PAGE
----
Forgive yourself. Then you have truly practiced the art of forgiveness and can move forward. I wish you peace.

Breathe Deep, Think Peace


About Patty Young

Patricia Young spent most of her life in the Northeast. Before the casinos arrived and many of the safety rails installed, she would walk Bushkill Falls and enjoy time in a little cabin by Meadow Lake near the Delaware Water Gap. The school year was spent in New Jersey, but many summers were spent in Mississippi where she wandered in the woods, ride horses, reading comic books and played with cousins. After graduating from college with a degree in education, she taught fifth grade in Queens. When rent climbed higher than her salary she working for a defense industry in Yonkers before starting a small business called, The Giving Tree Day Care. For fifteen years she was fondly "held hostage by two year olds!" Writing every day for in a notebook for each child to keep communication open and flowing to the families. Fast forward to the spring of 2013 diagnosed with sever carpal tunnel syndrome (she does NOT recommend having both hands done at the same time! Often wondering "What was I thinking?!") Physical therapy and time slowly began the healing process and gardening strengthened her hands. After an unexpected, but deeply personal journey to Montana in the fall of 2013 she decided it was time to reinvent herself and embrace her passion for words. With renewed confidence, and a plan to do the work necessary to become a writer, she began writing every day (with the help of - thank you Kellianne and Buster!), submitting to a variety of magazines and contests to practice the craft. As well as participating in the Learning to See poetry programs offered at the local library. Attending writing retreats, workshops, lectures, taking classes, reading and immersing herself in the process. She began to work with writers and authors in the tri-state area. Presently living in Westchester New York Patricia lives with her husband of 29 years, two daughters – both attending college and grad school and a dear college friend – all under the roof of a little cape cod. Its snug – but the laughter and support is rich and full! Patricia is working on her first novel with her editor, with hopes and dreams and fingers crossed to find an agent in the fall of 2015. You are invited to join her on this journey of a writer. To experience her trials, successes and stumbles along the way. Perhaps it will help you find your brave, and if writing is in your soul - to join her. Share your stories and maybe together we will unravel some of the complexities of this life. To heal, hope and learn what we can from one another, in the time we have. To listen and hear one another's stories. Breathe Deep, Think Peace Patty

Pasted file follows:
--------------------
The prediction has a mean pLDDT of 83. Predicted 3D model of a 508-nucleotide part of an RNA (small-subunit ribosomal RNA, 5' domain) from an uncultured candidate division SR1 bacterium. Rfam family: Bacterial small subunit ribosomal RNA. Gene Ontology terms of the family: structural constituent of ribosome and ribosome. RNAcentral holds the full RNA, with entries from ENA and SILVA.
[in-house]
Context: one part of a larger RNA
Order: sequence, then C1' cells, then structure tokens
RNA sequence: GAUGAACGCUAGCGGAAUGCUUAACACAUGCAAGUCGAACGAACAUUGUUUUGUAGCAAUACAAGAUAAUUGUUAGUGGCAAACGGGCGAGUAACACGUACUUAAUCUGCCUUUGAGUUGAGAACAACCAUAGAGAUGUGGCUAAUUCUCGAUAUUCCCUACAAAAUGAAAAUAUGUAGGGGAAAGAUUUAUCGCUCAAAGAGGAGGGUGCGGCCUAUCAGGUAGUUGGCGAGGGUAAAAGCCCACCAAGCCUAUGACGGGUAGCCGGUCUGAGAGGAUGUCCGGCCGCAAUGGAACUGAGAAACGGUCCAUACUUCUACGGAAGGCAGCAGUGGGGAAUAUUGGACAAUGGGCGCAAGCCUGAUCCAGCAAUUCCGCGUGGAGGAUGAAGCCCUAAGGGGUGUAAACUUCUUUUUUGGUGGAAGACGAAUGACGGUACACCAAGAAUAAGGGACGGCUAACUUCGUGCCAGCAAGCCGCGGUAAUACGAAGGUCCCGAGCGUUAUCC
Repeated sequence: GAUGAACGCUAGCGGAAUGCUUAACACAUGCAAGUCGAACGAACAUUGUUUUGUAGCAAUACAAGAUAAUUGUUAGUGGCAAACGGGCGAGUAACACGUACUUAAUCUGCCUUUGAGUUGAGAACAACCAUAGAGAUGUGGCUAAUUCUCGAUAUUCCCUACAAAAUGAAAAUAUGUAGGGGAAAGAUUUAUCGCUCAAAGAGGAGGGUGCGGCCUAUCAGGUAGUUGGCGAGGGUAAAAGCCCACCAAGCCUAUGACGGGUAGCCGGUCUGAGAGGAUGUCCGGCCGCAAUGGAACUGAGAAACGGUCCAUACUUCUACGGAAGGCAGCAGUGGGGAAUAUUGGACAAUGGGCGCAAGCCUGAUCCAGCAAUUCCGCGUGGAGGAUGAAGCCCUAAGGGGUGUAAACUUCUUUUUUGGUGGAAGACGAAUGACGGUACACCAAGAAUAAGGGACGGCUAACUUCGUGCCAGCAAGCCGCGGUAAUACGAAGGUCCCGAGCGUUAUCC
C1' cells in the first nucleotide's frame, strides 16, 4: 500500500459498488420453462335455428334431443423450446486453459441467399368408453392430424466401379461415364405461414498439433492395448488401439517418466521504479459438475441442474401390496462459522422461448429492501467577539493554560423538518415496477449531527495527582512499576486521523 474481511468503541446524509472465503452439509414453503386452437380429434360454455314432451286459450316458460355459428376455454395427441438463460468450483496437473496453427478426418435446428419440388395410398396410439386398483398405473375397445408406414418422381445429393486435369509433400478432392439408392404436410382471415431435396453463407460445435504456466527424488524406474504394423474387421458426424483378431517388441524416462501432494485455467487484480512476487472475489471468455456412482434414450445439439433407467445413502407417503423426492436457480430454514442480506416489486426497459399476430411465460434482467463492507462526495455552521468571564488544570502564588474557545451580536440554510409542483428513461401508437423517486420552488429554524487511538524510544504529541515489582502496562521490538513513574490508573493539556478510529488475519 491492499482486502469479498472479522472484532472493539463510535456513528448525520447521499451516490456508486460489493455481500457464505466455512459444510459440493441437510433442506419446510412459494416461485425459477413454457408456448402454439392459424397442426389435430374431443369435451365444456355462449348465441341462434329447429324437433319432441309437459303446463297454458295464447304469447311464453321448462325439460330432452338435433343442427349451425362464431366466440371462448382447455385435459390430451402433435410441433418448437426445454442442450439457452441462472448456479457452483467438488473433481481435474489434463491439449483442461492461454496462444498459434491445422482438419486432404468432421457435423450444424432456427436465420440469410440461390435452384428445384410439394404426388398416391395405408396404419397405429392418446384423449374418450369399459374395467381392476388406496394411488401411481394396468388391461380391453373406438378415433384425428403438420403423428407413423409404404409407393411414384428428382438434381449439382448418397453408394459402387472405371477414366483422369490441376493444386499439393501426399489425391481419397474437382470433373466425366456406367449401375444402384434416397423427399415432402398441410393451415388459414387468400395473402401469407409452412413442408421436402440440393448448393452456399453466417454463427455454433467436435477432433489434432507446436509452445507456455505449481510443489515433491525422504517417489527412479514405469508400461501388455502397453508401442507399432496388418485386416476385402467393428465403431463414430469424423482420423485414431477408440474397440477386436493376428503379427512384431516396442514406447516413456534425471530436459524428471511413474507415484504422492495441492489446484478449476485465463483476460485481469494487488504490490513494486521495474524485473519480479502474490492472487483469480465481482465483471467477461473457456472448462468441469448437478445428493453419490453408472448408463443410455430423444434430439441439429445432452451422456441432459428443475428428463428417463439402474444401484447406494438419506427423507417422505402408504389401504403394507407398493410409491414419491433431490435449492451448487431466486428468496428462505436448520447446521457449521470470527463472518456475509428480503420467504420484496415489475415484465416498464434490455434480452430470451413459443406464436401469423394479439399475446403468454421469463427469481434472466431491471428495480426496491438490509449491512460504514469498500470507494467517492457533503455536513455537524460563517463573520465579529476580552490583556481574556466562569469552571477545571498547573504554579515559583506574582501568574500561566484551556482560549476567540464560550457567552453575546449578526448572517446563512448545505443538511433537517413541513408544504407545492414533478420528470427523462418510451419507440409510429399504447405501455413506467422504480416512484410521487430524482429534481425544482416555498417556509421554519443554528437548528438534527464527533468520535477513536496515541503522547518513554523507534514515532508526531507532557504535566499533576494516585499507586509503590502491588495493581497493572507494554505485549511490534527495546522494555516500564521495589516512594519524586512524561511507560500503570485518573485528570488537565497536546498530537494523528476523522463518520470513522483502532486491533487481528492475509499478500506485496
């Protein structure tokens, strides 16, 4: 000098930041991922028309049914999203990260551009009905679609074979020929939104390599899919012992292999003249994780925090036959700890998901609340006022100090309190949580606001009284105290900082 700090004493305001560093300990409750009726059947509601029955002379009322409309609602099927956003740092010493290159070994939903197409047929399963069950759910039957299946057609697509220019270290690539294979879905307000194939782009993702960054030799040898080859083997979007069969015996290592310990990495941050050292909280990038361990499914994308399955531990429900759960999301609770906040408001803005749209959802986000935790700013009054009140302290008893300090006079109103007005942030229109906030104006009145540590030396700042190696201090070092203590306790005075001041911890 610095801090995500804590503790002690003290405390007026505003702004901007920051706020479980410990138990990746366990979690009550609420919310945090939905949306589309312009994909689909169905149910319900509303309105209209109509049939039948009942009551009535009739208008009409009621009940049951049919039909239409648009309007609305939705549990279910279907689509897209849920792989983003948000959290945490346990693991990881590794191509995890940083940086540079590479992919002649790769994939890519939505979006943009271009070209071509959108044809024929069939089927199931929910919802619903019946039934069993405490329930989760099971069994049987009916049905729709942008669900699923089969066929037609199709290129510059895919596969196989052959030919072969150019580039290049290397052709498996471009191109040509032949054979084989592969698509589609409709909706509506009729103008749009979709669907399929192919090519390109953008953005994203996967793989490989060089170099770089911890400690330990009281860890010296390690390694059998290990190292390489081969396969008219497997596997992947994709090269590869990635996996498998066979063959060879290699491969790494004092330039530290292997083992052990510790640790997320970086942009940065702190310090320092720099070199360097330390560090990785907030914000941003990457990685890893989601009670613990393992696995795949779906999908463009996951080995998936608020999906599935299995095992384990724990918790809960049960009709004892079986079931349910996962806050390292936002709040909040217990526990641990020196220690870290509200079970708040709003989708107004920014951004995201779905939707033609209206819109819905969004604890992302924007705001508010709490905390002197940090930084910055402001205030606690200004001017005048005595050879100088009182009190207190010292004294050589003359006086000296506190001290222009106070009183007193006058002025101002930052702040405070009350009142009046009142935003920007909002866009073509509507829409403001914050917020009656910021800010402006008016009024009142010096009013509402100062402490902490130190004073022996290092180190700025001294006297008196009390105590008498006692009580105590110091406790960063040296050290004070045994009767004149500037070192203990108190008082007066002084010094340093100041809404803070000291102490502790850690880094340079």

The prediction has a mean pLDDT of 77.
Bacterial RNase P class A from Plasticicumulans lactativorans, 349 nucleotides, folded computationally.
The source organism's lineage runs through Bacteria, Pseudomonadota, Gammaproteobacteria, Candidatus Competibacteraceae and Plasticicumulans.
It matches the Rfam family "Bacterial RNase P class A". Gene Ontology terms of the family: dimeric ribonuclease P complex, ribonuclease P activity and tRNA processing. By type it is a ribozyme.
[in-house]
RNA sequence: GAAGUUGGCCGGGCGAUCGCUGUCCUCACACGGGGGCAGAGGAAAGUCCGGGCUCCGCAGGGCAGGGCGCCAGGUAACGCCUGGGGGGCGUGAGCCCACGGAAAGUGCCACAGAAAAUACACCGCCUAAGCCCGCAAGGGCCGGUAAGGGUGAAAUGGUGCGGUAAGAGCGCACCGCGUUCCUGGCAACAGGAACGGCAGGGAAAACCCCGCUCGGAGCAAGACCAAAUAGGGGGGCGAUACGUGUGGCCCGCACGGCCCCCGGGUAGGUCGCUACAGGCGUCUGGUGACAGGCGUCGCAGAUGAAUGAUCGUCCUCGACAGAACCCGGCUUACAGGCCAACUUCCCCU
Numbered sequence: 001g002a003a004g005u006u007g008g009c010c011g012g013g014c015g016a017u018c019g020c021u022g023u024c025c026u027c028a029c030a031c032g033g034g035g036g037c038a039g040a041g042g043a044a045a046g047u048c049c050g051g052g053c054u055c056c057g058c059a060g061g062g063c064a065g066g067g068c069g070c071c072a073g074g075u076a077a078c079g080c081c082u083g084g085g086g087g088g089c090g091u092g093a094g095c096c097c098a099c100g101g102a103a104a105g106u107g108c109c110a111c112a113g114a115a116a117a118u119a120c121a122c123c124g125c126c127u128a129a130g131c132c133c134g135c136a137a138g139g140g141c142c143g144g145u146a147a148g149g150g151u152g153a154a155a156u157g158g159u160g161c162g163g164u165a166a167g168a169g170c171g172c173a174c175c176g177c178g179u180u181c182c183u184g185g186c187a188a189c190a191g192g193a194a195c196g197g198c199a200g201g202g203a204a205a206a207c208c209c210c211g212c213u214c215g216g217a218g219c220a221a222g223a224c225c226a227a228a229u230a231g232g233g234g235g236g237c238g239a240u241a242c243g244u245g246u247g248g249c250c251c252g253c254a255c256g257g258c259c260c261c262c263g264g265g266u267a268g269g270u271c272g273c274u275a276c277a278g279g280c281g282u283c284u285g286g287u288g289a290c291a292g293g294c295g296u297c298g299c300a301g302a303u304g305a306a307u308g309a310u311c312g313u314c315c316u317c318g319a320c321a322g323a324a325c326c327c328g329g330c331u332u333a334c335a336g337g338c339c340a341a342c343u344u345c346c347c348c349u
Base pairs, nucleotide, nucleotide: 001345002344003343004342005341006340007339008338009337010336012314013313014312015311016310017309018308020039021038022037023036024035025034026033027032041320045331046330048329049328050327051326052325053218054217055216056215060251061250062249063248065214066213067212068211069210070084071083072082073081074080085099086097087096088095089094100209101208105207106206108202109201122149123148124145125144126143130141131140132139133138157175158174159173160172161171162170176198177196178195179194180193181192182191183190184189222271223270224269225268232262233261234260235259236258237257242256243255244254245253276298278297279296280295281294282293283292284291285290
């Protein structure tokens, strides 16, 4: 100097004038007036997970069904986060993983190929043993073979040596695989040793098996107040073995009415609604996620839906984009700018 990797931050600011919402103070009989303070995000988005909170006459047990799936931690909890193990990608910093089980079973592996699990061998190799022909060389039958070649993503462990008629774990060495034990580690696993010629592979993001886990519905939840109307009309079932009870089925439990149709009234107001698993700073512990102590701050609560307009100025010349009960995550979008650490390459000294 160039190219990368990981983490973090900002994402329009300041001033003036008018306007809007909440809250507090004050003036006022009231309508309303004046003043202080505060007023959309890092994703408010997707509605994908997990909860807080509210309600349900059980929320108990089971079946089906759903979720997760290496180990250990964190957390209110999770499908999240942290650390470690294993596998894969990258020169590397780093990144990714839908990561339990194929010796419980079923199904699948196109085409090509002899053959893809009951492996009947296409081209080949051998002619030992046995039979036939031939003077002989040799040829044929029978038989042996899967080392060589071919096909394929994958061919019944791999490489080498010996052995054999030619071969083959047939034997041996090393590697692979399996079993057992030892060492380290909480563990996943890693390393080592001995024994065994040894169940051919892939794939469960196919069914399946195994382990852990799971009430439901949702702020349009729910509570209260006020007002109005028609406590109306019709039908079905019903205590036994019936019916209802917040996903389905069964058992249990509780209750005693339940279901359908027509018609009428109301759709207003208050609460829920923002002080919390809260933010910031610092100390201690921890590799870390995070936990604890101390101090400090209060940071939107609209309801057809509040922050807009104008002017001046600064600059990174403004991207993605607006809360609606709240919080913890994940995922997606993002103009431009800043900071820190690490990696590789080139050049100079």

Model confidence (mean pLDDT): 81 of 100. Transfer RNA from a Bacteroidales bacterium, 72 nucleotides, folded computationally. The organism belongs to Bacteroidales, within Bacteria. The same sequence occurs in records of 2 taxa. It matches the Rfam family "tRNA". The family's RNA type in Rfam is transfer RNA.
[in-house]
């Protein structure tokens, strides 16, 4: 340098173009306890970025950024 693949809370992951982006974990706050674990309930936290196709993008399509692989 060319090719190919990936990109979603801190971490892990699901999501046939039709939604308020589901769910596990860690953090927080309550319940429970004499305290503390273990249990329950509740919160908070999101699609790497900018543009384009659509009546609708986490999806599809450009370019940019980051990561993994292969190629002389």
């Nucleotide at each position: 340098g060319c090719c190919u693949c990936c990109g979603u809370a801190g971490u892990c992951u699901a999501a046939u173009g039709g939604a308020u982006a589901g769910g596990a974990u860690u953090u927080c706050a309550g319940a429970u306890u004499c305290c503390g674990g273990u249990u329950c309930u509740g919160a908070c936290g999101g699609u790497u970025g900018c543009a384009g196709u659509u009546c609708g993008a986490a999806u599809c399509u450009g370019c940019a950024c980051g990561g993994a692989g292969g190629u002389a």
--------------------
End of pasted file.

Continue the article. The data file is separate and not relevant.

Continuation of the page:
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2 Responses to The Art of Forgiveness

  1. Patty, i love this! At a recent retreat for church, we talked about forgiveness and what to do. My thoughts on this mirror yours in every way. I wish so many others thought this way!

    • Patty Young says:

      Hello Paula! Please forgive me for not responding in a more timely manner. Lately I feel like I’m running out of daylight faster than usual! Thank you so much for your kind words. You do not know how much I needed to hear them today. The topic of forgiveness is a tough one. Its taken me years to figure it out, and its especially hurtful when it comes from someone who means so much to you. I send you hugs! Patty